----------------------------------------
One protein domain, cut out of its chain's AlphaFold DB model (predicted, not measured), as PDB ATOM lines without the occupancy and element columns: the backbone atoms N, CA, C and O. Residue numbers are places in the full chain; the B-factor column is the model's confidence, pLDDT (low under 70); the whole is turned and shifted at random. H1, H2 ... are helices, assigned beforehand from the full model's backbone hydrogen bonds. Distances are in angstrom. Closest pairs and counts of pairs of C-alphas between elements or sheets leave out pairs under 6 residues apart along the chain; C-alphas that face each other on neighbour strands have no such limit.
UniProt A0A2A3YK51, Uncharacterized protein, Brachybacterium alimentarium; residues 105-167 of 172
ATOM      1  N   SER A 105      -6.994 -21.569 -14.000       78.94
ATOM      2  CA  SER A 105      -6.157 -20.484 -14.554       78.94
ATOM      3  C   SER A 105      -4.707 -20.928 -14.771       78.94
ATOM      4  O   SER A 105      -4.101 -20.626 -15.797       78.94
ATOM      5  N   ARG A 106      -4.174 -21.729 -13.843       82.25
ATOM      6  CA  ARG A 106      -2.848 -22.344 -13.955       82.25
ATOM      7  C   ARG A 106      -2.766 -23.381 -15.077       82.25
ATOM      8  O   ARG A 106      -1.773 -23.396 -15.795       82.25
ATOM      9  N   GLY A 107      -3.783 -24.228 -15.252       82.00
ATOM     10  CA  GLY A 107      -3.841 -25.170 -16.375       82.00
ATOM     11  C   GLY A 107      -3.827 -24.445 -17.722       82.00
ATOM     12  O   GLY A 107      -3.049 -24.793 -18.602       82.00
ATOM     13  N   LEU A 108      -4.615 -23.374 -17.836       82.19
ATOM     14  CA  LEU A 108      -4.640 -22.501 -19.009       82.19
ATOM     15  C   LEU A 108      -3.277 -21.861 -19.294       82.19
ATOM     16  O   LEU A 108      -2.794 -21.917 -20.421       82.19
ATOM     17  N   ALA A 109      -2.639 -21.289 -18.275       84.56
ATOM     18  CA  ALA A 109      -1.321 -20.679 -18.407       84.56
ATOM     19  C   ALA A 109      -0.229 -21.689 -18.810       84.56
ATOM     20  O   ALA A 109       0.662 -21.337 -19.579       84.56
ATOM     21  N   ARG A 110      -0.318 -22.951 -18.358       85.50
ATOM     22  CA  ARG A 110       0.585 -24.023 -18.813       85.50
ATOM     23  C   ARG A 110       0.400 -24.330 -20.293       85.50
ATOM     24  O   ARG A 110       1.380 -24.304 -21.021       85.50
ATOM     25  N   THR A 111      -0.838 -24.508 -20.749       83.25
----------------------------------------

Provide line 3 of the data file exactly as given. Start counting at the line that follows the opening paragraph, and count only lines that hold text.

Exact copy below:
ATOM      2  CA  SER A 105      -6.157 -20.484 -14.554       78.94